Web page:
58. Oakes CS, Bodnar RJ, Simonson JM (1990) The system NaCl–CaCl2–H2O. 1. The ice liquidus at 1 atm total pressure. Geochim Cosmochim Acta 54:603–610CrossRefGoogle Scholar
  59. Ohmoto H (1986) Stable isotope geochemistry of ore-deposits. Rev Miner 16:491–559Google Scholar
  60. Ohmoto H, Rye RO (1979) Isotopes of sulfur and carbon In: Barnes HL (ed) Geochemistry of hydrothermal ore deposits Wiley, pp 509–567Google Scholar
  61. Paniagua A, Fontbote J, Fenoll P, Fallick AE, Moreiras D, Corretge L (1993) Tectonic setting, mineralogical characteristics, geochemical signatures and age dating of a new type of epithermal carbonate-hosted, precious metal-five element deposits: the Villamanin area, Cantabrian zone, (Northern Spain). In: Fenoll P, Torres J, Gervillia F (eds) Current research in geology applied to ore deposits. Granada, pp 531–534Google Scholar
  62. Perry EC, Tan FC (1972) Significance of oxygen and carbon isotope determinations in early Precambrian cherts and carbonate rocks in southern Africa. Bull Geol Soc Am 83:647–664Google Scholar
  63. Plumlee GS, Leach DL, Hofstra AH, Landis GP, Rowan EL, Viets JG (1994) Chemical reaction path modeling of ore deposition in Mississippi Valley-type Pb–Zn deposits of the Ozark Region, U.S. Midcontinent. Econ Geol 89:1361–1383CrossRefGoogle Scholar
  64. Pohl W (1990) Genesis of magnesite deposits—models and trends. Geol Rundschau 79/2:291–299CrossRefGoogle Scholar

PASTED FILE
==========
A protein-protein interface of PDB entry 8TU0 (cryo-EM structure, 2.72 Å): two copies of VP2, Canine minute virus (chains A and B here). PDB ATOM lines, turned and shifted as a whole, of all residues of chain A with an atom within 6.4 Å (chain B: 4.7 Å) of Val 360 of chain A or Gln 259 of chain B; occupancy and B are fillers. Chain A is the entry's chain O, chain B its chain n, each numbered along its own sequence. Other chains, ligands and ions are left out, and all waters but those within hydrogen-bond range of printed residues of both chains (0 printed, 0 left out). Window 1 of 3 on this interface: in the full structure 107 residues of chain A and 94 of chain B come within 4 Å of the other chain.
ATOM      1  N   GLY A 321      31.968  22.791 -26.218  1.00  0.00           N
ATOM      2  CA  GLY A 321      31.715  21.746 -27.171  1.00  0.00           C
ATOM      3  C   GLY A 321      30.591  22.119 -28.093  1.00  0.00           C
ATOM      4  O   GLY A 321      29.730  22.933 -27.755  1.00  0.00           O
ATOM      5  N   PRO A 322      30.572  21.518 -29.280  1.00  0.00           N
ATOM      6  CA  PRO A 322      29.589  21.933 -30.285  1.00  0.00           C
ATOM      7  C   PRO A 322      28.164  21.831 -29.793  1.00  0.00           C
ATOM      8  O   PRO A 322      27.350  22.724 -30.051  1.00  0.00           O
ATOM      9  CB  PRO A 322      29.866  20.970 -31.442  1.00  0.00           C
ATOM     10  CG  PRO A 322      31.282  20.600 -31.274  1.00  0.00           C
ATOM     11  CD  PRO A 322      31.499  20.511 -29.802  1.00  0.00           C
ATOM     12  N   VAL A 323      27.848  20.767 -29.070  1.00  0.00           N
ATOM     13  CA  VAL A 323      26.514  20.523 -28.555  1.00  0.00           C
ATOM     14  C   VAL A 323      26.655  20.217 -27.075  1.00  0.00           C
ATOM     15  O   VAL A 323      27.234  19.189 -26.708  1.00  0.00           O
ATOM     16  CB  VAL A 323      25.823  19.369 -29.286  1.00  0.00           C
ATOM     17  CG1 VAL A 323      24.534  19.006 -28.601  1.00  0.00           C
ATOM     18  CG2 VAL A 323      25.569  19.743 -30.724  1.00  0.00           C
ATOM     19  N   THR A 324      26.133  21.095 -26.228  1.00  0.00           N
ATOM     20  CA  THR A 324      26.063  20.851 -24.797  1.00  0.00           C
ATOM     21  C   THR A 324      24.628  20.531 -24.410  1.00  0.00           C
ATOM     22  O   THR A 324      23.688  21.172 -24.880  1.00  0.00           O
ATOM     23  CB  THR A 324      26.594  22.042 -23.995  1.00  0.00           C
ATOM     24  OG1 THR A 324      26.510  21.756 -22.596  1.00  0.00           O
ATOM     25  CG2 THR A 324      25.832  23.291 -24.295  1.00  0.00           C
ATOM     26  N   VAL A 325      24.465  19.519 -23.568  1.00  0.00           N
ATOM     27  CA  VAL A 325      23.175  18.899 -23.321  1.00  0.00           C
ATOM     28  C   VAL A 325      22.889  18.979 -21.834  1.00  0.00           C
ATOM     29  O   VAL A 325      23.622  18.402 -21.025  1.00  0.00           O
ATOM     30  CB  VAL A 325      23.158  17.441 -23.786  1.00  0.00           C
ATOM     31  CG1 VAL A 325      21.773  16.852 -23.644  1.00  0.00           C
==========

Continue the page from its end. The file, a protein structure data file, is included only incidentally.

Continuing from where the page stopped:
65. Pohl W, Siegl W (1986) Sediment-hosted magnesite deposits. In: Wolf KH (ed) Handbook of stratabound and stratiform ore deposits. Elsevier, Amsterdam, 14:223–310Google Scholar
  66. Roedder E (1984) Fluid inclusions. Rev Miner 12:644Google Scholar
  67. Rosenbaum J, Sheppard SMF (1986) An isotopic study of siderites, dolomites and ankerites at high-temperatures. Geochim Cosmochim Acta 50:1147–1150CrossRefGoogle Scholar
  68. Sanchez-España J, Garcia de Cortazar A, Gil P, Velasco F (2002) The discovery of the Borobia world-class stratiform magnesite deposit (Soria, Spain): a preliminary report. Miner Depos 37:240–243CrossRefGoogle Scholar
  69. Schultz LG (1964) Quantitative interpretation of mineralogical composition from X-ray and chemical data for the Pierre Shale. U.S. Geol. Surv., Prof. paper 391-C:31Google Scholar
  70. Sheppard SMF, Schwarz HP (1970) Fractionation of carbon and oxygen isotopes and magnesium between coexisting metamorphic calcite and dolomite. Contrib Mineral Petrol 26:161–198CrossRefGoogle Scholar
  71. Sibley DF, Gregg JM (1987) Classification of dolomite rock textures. J Sediment Petrol 44:967–975Google Scholar